Some BSD operating systems can run native software from several other operating systems on the same architecture, using a binary compatibility layer. This is much simpler and faster than emulation; for example, it allows you to run applications intended for Linux at practically full speed. This makes BSDs not only suitable for server environments, but also for workstation environments, given the increasing availability of commercial or closed-source software exclusively for Linux. This also allows administrators to migrate legacy commercial applications, which may have only been supported by commercial Unix variants, to a more modern operating system, maintaining the functionality of those applications until they can be replaced by a better alternative.
Current variants of the operating system BSD supports many of the common IEEE, ANSI, ISO, and POSIX standards, maintaining most of the traditional BSD behavior. Like AT&T's Unix, the BSD kernel is monolithic, meaning that device drivers in the kernel run in privileged mode, as part of the core operating system.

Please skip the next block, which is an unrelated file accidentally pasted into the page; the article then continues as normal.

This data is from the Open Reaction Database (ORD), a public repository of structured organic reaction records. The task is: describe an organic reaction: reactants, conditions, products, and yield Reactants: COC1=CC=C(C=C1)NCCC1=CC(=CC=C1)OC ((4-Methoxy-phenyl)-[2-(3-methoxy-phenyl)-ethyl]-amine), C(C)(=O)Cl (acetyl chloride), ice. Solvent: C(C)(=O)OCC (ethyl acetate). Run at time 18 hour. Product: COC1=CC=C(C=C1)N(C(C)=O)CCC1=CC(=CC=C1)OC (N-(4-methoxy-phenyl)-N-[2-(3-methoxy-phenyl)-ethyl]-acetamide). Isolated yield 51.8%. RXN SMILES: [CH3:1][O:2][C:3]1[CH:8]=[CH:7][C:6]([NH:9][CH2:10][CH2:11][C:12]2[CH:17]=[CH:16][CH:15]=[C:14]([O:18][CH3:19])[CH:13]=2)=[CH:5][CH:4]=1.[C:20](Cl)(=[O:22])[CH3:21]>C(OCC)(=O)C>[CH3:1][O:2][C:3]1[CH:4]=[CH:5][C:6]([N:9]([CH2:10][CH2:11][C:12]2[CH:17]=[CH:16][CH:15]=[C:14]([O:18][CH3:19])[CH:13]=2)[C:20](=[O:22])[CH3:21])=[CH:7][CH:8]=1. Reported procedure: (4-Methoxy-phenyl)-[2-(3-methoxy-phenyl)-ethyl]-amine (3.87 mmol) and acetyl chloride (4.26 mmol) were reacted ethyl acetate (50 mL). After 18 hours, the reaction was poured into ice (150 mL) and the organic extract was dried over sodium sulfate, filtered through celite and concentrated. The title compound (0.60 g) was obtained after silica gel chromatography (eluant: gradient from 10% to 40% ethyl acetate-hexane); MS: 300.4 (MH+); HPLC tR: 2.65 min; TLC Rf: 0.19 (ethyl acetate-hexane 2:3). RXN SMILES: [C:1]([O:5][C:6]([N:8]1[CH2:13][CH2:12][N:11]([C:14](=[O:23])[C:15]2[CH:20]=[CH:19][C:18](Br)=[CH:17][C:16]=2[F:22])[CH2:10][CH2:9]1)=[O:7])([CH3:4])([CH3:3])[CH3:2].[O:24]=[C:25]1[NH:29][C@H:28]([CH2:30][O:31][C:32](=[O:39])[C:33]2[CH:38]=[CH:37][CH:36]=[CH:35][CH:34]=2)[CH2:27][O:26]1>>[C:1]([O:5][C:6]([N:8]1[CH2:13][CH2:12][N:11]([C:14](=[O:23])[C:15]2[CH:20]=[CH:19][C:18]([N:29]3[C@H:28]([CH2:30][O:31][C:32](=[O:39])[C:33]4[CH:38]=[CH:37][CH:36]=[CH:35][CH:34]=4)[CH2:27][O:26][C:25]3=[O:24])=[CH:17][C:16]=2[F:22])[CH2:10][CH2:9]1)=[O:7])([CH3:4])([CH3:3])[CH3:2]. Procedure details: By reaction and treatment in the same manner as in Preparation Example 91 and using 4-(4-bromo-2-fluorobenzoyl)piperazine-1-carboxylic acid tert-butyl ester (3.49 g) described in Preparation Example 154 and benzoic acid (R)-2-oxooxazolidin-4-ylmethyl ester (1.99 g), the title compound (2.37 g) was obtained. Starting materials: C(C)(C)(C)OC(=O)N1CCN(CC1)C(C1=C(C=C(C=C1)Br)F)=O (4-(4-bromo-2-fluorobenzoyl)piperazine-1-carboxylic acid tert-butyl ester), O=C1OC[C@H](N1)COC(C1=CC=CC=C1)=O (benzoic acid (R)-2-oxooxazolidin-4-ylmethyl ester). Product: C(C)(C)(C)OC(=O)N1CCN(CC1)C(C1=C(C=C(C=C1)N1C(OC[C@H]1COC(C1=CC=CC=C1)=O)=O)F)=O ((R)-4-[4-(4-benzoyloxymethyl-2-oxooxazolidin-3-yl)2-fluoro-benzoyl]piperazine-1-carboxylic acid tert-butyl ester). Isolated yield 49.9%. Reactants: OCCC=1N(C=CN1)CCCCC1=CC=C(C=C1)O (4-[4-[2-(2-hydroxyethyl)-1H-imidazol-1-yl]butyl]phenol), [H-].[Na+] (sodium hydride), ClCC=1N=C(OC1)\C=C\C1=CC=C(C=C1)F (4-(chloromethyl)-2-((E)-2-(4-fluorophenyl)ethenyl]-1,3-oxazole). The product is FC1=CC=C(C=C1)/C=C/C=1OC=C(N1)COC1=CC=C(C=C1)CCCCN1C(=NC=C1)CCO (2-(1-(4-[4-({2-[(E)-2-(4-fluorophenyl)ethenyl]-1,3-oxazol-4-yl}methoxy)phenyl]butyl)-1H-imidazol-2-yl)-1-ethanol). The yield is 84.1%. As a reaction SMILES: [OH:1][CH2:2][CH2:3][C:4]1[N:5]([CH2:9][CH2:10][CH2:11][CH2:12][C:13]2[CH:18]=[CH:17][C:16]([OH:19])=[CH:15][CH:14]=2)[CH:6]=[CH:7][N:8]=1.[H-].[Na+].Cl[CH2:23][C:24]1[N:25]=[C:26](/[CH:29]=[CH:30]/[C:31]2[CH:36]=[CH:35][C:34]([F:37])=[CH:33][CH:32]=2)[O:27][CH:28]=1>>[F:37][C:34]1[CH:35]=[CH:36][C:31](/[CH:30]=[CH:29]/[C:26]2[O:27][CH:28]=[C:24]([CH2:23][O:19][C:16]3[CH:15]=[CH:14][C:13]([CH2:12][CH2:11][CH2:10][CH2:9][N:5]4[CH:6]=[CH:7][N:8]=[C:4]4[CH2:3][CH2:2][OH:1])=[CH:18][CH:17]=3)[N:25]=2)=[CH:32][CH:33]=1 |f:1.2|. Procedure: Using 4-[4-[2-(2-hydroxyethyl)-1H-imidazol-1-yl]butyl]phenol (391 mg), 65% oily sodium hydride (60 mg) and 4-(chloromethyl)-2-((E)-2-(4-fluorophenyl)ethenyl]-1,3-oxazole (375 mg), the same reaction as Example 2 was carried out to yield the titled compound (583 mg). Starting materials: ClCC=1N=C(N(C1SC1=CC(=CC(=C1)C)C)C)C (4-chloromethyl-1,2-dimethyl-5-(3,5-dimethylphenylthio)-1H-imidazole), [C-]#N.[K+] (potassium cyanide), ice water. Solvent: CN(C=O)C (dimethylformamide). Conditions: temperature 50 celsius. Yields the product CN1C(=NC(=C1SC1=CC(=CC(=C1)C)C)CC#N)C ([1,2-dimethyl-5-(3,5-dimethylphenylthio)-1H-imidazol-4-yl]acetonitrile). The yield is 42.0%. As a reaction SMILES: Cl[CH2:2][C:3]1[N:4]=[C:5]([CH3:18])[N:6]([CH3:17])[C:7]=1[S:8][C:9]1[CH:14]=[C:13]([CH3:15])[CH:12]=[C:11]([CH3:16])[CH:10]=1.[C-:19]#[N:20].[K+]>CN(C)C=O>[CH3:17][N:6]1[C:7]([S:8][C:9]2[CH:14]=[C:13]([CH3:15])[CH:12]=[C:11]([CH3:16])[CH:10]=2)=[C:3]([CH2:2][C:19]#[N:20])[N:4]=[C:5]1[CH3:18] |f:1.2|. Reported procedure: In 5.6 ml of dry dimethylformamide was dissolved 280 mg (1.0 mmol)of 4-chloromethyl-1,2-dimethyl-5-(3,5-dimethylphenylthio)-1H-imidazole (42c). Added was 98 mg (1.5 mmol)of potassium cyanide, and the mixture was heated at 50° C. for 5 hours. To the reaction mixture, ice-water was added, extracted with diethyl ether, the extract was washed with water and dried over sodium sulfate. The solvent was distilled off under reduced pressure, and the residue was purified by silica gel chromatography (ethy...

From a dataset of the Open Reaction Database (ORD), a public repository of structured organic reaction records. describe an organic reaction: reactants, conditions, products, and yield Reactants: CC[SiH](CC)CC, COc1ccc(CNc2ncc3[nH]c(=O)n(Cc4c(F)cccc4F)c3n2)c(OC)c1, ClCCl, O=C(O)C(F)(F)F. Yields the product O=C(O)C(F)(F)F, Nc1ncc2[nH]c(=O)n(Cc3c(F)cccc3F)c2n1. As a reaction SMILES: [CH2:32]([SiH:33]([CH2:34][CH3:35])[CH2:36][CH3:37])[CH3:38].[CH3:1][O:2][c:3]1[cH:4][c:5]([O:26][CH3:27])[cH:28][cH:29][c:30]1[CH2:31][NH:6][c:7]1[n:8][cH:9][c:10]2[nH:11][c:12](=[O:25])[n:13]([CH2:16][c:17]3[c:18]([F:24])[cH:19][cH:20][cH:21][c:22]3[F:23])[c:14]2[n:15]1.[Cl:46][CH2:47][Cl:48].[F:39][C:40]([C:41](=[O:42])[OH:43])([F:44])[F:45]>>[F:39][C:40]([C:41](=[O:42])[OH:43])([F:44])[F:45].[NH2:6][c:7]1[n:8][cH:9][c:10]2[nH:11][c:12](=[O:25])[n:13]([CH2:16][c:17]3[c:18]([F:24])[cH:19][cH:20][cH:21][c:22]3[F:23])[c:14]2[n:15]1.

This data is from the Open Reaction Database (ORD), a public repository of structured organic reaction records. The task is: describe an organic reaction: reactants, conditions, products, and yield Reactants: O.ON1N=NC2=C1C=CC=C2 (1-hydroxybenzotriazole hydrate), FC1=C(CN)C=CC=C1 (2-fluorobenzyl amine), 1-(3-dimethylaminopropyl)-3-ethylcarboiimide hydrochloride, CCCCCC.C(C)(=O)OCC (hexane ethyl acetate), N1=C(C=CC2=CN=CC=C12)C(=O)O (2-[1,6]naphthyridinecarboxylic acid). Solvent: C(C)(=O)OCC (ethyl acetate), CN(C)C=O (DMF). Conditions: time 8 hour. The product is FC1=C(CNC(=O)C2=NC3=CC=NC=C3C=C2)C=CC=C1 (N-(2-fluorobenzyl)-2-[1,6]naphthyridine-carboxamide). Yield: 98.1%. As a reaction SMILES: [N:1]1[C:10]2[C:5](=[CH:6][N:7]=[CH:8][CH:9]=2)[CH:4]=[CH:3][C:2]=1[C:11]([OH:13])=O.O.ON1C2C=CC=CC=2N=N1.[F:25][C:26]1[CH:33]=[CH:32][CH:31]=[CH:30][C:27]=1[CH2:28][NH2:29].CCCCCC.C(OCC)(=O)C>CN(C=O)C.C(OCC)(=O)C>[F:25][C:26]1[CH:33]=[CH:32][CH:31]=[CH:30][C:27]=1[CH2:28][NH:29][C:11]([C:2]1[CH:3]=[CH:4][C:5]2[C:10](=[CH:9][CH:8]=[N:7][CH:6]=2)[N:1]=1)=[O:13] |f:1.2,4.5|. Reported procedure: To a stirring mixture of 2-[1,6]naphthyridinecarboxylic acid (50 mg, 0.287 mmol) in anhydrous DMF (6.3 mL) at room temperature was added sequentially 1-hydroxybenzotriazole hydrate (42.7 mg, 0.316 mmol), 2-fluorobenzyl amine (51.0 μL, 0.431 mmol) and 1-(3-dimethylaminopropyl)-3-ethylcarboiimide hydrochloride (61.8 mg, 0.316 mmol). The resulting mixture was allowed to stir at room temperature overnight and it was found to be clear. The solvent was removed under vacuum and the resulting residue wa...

This binary compatibility capability in BSD operating systems represents a significant advantage in terms of flexibility and convenience. For developers and system administrators, it means the ability to leverage a wide range of existing software without the need for rewriting or adaptation. This is particularly useful in environments where operational continuity and compatibility with legacy software are crucial.
Additionally, binary compatibility allows BSD systems to serve as a bridge between different software ecosystems, offering a solution for running software in mixed environments. This feature is particularly valuable in development and testing environments, where the ability to run native software for multiple operating systems on a single BSD platform can save time and resources.
BSD operating systems' adherence to common IEEE, ANSI, ISO, and POSIX standards ensures that these systems remain compatible and interoperable with other technologies and platforms. While maintaining traditional BSD features, these variants are capable of supporting modern development environments and applications, making BSD systems a versatile choice for both legacy applications and new projects. The monolithic nature of their kernel provides optimized performance and effective device driver management, which is critical in critical production environments.